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UNITED
NATIONS
TD

        United Nations Conference on Trade and Development
UNCTAD/GDS/SEU/2
30 June 1998

UNITED NATIONS CONFERENCE ON TRADE AND DEVELOPMENT


THE PALESTINIAN ECONOMY
AND PROSPECTS FOR REGIONAL COOPERATION*

_____________________________________________________________________________
EXECUTIVE SUMMARY

This study examines strategies and policies to promote and facilitate the integration of the Palestinian economy at the regional and global levels. The study suggests an analytical framework for investigating regional dimensions of the economy and explores issues of economic integration from the conceptual and empirical viewpoints. Lessons are deduced from the regional integration experiences of developing, especially Arab, economies.

Israeli-Palestinian economic relations are also examined in the context of the regional economy. Transitional arrangements are proposed to accommodate and redefine the reality of limited and controlled cross-border movement of goods and people, while allowing the Palestinian economy a fuller opening to other neighbours and further afield. Future economic relations, mixing coordination in some fields with separation in others, are identified, including opportunities and priorities for cooperation in rationalizing production and trade in agriculture, industry, and tourism.

The study further investigates the prospects for regional cooperation, including Arab-Israeli cooperation. The importance of normalizing Palestinian economic relations with Arab neighbours is also stressed, through collaboration in infrastructural projects, as well as in areas in which production and trade may benefit from new comparative advantages.

The study also examines the framework of Palestinian relations with industrialized, developing and transition economies, outlining the implications of recent trends in the world economy for a developing economy intent on integration into global markets. The study concludes with recommendations for policy action under three headings: relations with Israel, future regional arrangements and integration into world markets.
____________________________________________________________________________

* This study has been prepared by the based on a contribution by a consultant, Prof. Fadle Naqib (Waterloo University, Canada). The designations employed and the presentation of the material in this document do not imply the expression of any opinion whatsoever on the part of the Secretariat of the United Nations concerning the legal status of any country, territory, city or area, or of its authorities, or concerning the delimitation of its frontiers or boundaries.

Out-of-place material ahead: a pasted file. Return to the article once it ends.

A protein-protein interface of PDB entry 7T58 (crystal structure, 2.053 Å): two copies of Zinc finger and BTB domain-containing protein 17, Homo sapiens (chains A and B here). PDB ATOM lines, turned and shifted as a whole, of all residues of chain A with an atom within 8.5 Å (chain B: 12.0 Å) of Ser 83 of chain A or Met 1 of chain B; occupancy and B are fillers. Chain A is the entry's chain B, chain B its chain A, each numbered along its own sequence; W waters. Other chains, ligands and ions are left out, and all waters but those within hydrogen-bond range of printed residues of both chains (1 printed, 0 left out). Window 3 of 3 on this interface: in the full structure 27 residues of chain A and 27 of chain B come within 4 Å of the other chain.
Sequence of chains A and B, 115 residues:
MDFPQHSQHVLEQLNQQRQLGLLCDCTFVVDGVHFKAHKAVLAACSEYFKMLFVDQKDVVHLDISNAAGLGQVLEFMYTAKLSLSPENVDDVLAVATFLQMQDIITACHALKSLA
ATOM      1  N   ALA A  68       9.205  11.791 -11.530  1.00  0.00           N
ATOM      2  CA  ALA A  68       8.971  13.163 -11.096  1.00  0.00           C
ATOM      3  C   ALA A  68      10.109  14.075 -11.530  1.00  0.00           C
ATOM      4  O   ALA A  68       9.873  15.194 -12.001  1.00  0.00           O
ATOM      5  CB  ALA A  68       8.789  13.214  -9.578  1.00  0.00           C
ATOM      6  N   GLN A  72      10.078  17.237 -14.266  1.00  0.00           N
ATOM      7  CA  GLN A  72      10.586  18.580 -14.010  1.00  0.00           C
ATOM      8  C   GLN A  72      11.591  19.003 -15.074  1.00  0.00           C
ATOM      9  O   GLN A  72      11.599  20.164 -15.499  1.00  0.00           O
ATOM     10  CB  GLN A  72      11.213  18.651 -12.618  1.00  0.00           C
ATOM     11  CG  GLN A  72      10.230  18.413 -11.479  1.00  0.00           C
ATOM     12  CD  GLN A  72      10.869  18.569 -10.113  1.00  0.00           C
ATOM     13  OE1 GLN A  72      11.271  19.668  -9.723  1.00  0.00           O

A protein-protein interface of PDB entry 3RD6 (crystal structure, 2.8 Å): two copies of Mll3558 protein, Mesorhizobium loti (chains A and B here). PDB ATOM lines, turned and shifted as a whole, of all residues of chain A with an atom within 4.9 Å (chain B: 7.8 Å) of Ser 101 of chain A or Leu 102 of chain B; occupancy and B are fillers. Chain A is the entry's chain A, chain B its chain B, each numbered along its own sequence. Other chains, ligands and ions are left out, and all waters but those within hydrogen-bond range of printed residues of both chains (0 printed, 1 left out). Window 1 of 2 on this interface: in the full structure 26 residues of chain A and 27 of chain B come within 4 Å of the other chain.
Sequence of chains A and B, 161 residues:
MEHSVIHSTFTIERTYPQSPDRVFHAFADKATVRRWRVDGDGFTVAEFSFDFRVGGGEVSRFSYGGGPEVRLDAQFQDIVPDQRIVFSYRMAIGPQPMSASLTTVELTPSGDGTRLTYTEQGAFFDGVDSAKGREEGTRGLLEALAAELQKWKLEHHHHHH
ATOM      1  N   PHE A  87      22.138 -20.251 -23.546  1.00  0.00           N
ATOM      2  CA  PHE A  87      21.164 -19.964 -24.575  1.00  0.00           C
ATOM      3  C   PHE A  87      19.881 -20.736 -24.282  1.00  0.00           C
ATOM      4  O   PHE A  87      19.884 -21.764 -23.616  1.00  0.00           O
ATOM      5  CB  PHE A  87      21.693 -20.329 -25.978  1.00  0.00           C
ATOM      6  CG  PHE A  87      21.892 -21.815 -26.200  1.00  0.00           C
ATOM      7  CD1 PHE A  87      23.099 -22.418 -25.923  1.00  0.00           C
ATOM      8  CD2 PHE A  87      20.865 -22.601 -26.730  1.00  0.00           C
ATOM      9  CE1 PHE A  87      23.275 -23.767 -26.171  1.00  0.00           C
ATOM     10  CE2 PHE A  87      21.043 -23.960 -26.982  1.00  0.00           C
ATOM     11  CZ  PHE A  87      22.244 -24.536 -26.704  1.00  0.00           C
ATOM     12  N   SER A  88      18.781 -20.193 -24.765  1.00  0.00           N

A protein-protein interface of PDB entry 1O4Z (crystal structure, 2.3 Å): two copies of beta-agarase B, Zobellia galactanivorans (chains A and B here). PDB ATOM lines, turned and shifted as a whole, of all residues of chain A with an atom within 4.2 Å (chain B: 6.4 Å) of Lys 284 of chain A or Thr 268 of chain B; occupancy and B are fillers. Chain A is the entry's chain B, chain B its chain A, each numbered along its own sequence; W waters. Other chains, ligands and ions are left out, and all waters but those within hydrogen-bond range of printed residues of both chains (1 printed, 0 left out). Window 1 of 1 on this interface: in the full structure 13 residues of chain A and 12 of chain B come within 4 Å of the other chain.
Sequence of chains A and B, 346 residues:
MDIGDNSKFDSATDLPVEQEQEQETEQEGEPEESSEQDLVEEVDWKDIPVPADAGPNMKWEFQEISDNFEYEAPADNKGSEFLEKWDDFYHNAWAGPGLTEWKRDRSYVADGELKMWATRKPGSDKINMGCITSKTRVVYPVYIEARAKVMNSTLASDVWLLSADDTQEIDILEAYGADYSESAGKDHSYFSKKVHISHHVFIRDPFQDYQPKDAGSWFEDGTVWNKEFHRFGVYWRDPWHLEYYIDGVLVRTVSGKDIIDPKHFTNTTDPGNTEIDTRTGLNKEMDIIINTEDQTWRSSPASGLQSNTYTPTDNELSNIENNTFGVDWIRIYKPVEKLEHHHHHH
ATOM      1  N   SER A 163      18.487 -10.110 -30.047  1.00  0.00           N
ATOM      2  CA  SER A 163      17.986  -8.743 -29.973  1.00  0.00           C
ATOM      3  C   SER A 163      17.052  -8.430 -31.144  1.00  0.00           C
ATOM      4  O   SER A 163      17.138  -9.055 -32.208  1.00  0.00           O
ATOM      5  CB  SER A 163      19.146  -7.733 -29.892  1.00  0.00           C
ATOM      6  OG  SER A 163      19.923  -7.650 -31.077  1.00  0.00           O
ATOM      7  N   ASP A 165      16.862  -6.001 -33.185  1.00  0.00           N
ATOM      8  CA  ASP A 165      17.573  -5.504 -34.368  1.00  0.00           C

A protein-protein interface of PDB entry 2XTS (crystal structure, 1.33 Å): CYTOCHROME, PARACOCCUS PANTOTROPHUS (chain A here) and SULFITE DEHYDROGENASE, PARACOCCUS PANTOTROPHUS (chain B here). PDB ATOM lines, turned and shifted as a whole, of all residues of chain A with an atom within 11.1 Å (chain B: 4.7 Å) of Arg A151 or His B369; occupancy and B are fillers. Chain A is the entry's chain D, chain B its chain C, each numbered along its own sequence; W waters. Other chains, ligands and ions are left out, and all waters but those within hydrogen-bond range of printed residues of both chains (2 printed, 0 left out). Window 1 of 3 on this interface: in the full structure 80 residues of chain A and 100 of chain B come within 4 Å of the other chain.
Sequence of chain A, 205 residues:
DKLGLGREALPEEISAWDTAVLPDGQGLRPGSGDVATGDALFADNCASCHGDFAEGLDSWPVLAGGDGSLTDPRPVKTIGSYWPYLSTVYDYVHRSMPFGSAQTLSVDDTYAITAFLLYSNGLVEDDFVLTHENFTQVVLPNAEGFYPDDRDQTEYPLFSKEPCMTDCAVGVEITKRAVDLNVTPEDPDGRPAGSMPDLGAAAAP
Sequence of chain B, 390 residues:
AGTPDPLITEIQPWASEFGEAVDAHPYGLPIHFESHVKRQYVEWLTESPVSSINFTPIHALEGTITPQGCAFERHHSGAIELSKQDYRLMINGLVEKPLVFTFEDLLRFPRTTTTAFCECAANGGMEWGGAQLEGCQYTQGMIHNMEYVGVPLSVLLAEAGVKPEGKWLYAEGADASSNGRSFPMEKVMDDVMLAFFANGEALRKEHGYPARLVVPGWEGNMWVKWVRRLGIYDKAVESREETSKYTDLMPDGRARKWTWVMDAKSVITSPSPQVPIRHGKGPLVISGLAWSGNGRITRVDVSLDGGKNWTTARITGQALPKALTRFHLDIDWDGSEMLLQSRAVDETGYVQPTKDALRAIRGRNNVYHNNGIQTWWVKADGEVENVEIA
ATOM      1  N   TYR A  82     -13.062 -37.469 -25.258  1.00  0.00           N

GE.98-51018 (E)
CONTENTS

ABBREVIATIONS

Overview

Chapter
I.GEOGRAPHIC AND RESOURCE CONSIDERATIONS
A.

B.
Geography and population

Resource endowments
1.
2.
3.
Land and water
Human resources
Capital
C.

D.
Economic structure

The comparative position of the Palestinian economy vis-à-vis
Arab neighbours, Israel and major international economic groupings
II.STRUCTURE AND PERFORMANCE OF THE PALESTINIAN ECONOMY
A.

B.

C.
Economic performance in the 1990s

The distorted macro-structure

Sectoral developments prospects
1.
2.
3.
Agriculture
Industry
Services
D.Infrastructure and public services
III.THE PALESTINIAN ECONOMY IN THE REGIONAL AND GLOBAL CONTEXTS
A.The conceptual framework of economic integration
1.
2.
Dimension
Stages of regional integration
B.

C.

D.
Experiences of developing countries in regional integration

Attempts at economic integration among Arab countries

Integrating the Palestinian economy at regional and global levels
1.
2.
3.
4.
Infrastructures
Institutional framework
Financial sector
Supply-side constraints
IV.FUTURE PROSPECTS FOR ISRAELI-PALESTINIAN ECONOMIC COOPERATION
A.

B.
Current Israeli-Palestinian economic relations

Prospects for future Israeli-Palestinian economic relations
1.
2.
3.
Agriculture
Industry
Tourism
C.Economic relations in an era of peace between Israel and the Arab States
1.
2.
3.
Egypt-Israel
Jordan-Israel
Other Arab countries
V.PROSPECTS FOR ENHANCING PALESTINIAN-ARAB ECONOMIC RELATIONS
A.

B.
The Palestinian economy in the context of the Arab region

Regional infrastructure
1.
2.
3.
Water
Energy
Transportation
C.Rationalization of production and trade
1.
2.
3.
Internal economies
External economies
The role of structural reform
D.Coordination of economic policies
1.
2.
3.
4.
Supply policies
Demand policies
Monetary policies
Fiscal policies
VI.THE PALESTINIAN ECONOMY IN THE EMERGING GLOBAL SETTING: OPPORTUNITIES AND CHALLENGES FOR INCREASED COOPERATION IN TRADE, INVESTMENT AND RELATED SERVICES
A.

B.
The global setting

Challenges and opportunities in major world markets
1.
2.
3.
The European Union and the United States
Developing countries
Economies in transition
C.Foreign direct investment (FDI) and transnational corporations
VII.CONCLUSIONS AND POLICY GUIDELINES FOR ACTION
A.

B.
Palestinian economic relations with Israel

Future regional economic cooperation arrangements
1.
2.
3.
Infrastructure
Rationalization of production and trade
Coordination of economic policies
C.Integration into global markets